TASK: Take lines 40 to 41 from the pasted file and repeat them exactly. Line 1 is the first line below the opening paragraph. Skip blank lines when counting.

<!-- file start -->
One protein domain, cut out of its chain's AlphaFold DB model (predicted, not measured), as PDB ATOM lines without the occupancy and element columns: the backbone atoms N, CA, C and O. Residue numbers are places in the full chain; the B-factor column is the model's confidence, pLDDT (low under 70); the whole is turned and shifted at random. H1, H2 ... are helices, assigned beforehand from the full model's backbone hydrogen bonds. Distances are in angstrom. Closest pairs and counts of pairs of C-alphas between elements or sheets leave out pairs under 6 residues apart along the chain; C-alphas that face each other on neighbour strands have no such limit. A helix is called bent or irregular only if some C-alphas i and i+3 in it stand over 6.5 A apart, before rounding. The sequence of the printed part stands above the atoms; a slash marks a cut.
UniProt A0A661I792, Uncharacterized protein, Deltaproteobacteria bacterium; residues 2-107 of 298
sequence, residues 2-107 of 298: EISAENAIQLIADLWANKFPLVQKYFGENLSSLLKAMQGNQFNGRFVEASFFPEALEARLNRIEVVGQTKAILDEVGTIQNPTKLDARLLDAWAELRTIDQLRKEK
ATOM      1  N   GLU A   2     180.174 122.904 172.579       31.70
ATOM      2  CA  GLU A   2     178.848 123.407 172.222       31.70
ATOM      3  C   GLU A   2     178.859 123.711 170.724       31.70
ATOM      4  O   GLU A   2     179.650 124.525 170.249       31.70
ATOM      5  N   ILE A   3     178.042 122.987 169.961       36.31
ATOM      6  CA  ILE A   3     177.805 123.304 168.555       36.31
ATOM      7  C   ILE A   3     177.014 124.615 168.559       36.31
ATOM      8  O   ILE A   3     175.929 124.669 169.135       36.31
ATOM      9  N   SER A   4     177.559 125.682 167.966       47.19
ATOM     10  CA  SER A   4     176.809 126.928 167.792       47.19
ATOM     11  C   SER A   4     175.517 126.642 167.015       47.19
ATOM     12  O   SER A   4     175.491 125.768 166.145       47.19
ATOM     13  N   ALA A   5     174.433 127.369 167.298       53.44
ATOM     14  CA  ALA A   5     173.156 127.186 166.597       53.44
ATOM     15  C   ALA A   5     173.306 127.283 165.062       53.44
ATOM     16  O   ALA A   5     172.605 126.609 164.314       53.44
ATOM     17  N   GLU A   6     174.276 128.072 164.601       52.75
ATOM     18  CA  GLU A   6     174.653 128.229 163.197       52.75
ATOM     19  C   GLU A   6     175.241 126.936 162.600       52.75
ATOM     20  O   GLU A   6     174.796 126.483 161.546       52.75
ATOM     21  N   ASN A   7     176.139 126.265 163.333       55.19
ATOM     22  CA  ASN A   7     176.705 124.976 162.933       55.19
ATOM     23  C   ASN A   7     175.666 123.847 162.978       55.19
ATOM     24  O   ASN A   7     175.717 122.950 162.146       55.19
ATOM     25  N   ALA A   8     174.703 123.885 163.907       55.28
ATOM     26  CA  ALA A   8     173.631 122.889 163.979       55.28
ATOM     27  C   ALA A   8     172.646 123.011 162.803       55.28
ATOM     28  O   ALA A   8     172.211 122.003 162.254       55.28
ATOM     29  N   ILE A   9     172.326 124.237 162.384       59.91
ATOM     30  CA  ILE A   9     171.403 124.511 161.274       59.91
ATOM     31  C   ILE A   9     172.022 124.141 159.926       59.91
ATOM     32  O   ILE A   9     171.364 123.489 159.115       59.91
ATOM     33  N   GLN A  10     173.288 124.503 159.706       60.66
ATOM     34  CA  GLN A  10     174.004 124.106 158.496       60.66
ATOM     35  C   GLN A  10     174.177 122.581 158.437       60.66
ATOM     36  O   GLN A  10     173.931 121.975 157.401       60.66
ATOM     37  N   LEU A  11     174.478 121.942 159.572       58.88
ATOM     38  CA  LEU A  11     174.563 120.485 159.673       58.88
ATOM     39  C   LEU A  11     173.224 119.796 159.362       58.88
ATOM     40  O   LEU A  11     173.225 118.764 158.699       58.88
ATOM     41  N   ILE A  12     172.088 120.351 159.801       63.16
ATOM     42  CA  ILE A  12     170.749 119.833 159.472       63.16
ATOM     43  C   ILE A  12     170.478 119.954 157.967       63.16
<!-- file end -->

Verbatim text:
ATOM     38  CA  LEU A  11     174.563 120.485 159.673       58.88
ATOM     39  C   LEU A  11     173.224 119.796 159.362       58.88